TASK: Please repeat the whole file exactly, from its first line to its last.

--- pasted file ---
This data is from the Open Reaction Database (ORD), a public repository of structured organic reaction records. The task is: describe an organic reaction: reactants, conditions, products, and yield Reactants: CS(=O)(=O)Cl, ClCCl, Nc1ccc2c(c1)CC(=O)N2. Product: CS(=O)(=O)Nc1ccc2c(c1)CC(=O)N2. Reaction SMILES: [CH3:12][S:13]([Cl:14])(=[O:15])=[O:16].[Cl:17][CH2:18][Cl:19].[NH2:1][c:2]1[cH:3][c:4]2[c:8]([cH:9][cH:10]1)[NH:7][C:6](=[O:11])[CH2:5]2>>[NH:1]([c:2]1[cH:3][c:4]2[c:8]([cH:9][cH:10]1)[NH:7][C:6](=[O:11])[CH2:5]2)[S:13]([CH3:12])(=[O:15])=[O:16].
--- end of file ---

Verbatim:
This data is from the Open Reaction Database (ORD), a public repository of structured organic reaction records. The task is: describe an organic reaction: reactants, conditions, products, and yield Reactants: CS(=O)(=O)Cl, ClCCl, Nc1ccc2c(c1)CC(=O)N2. Product: CS(=O)(=O)Nc1ccc2c(c1)CC(=O)N2. Reaction SMILES: [CH3:12][S:13]([Cl:14])(=[O:15])=[O:16].[Cl:17][CH2:18][Cl:19].[NH2:1][c:2]1[cH:3][c:4]2[c:8]([cH:9][cH:10]1)[NH:7][C:6](=[O:11])[CH2:5]2>>[NH:1]([c:2]1[cH:3][c:4]2[c:8]([cH:9][cH:10]1)[NH:7][C:6](=[O:11])[CH2:5]2)[S:13]([CH3:12])(=[O:15])=[O:16].